Close relatives of the horse persist in the wild today in several parts of the Old World. Taxonomic interpretations vary, but most experts place them all in the genus Equus. The handsome striped equids of Africa fall into three distinct species: Grevy's zebra (Equus grevyi), the plains or Burchell's zebra (Equus burchelli =Equus quagga), and the mountain zebra (Equus zebra). Of these, the Grevy's zebra is most distinct. Taxonomically it is placed in the subgenus Dolichohippus, whereas the plains and mountain zebras are placed in the subgenus Hippotigris. The continued survival of most of these fascinating and spectacular species is threatened. Despite the establishment of sanctuaries, many populations are faced with diminishing ranges and decreasing numbers.
The digestive system of all equids is designed to extract energy and nutrients from coarse, low-quality forage by permitting passage of large quantities of plant matter through a long hindgut. The intestines of asses and Grevy's zebras are eleven to twelve times the body length; the intestines of mountain zebras and plains zebras are seventeen times the body length. The equid digestive system preadapts these animals to life in habitats dominated by grasses and shrubs. There are strong indications, however, that equids were not always restricted to such marginal habitats as they occupy today. During the Pleistocene (1.6 million to 10,000 years ago) some now-extinct North American species inhabited forested regions. Primarily grazers, most of these animals continue to exhibit considerable flexibility in diet and browse forbs, shurbs and small trees. The seasonal and geographic variations in forage quantity and quality and in water availability typical of arid and semiarid environments cause most wild equid populations to be migratory.
In body form all equids are quite similar. They are specialized for running and for grazing on siliceous grasses, which rapidly wear down the teeth. Species can be differentiated, however, on the basis of qualitative and quantitative characteristics of the skull, tooth morphology and length and robustness of the metapodials (foot bones). There are also variations in size, color, color patterning, hoof size and shape, mane length, presence or absence of a forelock, tail hair length and distribution, number and size of chestnuts and vocalizations.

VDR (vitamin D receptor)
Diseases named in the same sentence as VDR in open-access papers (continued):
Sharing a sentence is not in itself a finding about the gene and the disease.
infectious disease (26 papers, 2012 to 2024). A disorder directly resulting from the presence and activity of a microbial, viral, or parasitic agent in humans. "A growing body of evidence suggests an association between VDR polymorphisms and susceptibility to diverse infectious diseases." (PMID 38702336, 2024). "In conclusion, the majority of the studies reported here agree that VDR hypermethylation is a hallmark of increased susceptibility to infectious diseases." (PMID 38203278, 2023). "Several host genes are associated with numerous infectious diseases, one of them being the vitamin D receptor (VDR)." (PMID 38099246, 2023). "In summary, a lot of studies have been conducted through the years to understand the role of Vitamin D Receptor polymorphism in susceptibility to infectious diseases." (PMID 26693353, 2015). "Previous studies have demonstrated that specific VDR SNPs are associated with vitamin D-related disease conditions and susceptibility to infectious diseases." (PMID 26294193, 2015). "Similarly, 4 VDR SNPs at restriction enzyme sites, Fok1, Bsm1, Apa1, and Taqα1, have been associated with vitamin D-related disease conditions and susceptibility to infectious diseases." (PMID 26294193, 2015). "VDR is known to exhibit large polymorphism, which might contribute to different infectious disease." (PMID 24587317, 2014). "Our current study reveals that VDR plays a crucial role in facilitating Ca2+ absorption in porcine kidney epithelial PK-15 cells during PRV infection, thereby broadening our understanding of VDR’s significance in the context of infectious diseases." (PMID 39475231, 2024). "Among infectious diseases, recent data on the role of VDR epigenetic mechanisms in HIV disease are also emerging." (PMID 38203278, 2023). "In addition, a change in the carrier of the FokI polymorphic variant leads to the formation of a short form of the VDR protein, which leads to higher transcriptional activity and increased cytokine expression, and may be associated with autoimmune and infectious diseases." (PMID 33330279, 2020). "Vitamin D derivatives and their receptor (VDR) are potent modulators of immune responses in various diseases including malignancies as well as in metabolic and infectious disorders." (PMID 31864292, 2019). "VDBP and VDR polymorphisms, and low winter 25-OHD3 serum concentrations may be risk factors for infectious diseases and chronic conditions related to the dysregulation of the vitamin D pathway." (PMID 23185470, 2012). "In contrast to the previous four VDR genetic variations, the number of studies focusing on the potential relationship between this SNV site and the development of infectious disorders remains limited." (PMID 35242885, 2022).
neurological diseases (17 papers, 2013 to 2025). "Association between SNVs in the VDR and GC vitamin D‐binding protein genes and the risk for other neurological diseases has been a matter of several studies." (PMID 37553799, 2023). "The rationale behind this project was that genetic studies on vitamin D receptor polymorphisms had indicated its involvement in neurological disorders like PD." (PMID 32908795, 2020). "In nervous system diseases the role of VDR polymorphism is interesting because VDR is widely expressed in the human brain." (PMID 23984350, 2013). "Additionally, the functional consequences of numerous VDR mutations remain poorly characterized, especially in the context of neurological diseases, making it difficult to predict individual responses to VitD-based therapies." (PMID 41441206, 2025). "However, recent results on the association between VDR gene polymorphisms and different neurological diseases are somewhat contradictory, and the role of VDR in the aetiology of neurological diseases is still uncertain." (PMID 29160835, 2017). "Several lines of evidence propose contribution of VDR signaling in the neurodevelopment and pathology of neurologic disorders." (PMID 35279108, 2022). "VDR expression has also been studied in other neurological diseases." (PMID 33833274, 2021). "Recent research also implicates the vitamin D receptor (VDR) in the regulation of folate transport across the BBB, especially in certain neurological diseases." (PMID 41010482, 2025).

One reason all equids are vulnerable in the face of hunting pressures and habitat loss is that they reproduce slowly. Gestation lasts eleven to thirteen months, depending upon the species, and almost always only one foal I dropped each season. Most researchers, however, report that mares foal only every other year. Sexual maturity occurs at age two in females and age three to five in males. Life span can extend twenty or more years.
The Grevy's zebra is the largest of the wild equids and is usually considered the most primitive morphologically. Adults attain shoulder heights of 140 to 150 centimeters (55-57 in.) and may weigh 400 kilograms (880 lbs.) or more. Its very narrow and closely spaced stripes make the Grevy the most strikingly beautiful of the zebras. The stripes extend all the way to the broad hooves, leaving only the belly white. A broad black dorsal stripe is set off by a narrow zone of white on either side. Grevys are long legged and rather slenderly built with a long head. The black-tipped mane is relatively long and erect; their ears are very large and rounded. Grevy's zebras bray in a manner similar to a donkey.